One of the most important points in risk management is that you find the “right” risks and describe them clearly. Finding and describing risks is not that easy. But if you pay attention to some important points, your efforts will soon bear fruit. This article will help you to find the right risks and describe them in a certain format so that you can define the right measures afterwards.
Finding the “Right” Risks
The first step is to identify potential risks. There are various methods for this, such as brainstorming, expert interviews, checklists, etc. I have described the methods in great detail in this book. Once you have discovered risks, you need to formulate them correctly. This seems banal. In practice, however, you see many inaccurately formulated risks, where nobody understands exactly what they mean.
The more precisely and concretely you formulate your risks, the more concretely you can define the measures for them and the more effective your risk management will be. Only if you formulate the risks systematically and carefully can you ensure that:
- everyone understands exactly what kind of risk it is.
- the identified risk is accepted as relevant
- the right measures are taken
A description at too high level, such as “something unexpected could happen during the project”, is of course not useful, as no meaningful measures are possible at this high level. However, too much attention to detail does not make sense either.
The “Cause – Risk – Effect” Format
Risks are also very often mixed up with facts or current problems, but also often with causes from which risks arise. To understand a risk fully it is helpful to identify its causes as well as its effects. Then describe the risk in your risk log clearly and Unambiguously in the “Cause – Risk – Effect” format. With this format you have to make a little more effort in defining risks. However, it helps you to deal more intensively with the risks and to clearly separate risks from causes and impacts.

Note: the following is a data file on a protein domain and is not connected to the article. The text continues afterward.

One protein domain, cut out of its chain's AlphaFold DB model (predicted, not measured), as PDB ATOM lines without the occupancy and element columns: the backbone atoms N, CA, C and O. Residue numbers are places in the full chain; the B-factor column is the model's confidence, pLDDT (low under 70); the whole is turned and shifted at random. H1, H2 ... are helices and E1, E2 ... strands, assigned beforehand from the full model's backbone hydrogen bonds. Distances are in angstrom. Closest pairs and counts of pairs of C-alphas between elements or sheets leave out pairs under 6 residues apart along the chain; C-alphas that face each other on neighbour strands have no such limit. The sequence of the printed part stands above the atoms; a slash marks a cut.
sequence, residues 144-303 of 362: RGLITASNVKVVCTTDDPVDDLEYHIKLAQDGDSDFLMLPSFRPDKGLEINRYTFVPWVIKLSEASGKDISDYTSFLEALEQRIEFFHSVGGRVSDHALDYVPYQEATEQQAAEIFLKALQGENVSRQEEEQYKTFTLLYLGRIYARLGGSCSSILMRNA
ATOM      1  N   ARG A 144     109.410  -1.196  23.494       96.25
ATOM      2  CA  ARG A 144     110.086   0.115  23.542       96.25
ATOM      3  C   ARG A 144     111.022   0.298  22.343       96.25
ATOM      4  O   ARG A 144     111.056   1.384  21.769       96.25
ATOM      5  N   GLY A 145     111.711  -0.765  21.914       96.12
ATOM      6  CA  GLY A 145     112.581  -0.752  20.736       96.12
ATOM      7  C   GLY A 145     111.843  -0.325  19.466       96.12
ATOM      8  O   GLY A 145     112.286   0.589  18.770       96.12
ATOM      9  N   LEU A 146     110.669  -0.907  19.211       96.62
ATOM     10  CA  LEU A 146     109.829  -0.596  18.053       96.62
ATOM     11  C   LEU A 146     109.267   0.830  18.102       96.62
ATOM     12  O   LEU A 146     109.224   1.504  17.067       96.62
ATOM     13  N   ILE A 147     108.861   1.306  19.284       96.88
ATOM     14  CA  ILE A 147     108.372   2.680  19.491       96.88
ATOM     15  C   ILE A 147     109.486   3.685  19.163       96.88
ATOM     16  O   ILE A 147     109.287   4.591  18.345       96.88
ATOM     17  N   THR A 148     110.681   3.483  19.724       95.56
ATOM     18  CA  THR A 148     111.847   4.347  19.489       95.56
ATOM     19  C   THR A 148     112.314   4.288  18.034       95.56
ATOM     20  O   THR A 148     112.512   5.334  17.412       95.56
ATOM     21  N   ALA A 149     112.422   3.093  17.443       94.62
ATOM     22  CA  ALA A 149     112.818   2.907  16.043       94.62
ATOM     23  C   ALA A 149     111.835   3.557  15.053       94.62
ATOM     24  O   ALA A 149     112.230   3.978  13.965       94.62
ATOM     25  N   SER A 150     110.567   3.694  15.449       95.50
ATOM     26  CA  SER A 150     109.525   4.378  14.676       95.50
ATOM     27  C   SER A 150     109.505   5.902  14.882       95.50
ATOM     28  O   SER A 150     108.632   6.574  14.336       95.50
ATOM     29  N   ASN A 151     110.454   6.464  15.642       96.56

„As a result of [Definitve Cause], [Uncertain Event ] may occur, which would/could/may lead to [Effect].”
Note that a risk can have more than one cause or effect.
This sentence construction helps you to focus on the actual risks. However, it can also be used to “generate” risks if you start from one end or the other (i.e. cause or effect). Here is a simple example:
Cause: Change to a new Windows version
Risk: Our planned hardware may not be powerful enough
Effect: Additional costs for hardware upgrade and time delay
It is important that you know the right root cause for the uncertainty. Most of the time the root cause is much deeper than you first assume. With the 5 W-Questions you get much closer to the root cause. How you do this is explained in this article.
Describing risks in the “Cause – Risk – Effect” format will certainly give a little more work—but you will find the “right” risks more likely this way. So you can fill in the columns [Cause], [Risk] and [Effect] in your risk log and see how you discovered the risks. I promise you that if you do it this way, your risk management will be much more effective!
What is your experience with identifying and describing risks? Do you agree with my statements or do you have another opinion? Share your experience with a commentary so that we all get to know another view. Thank you!
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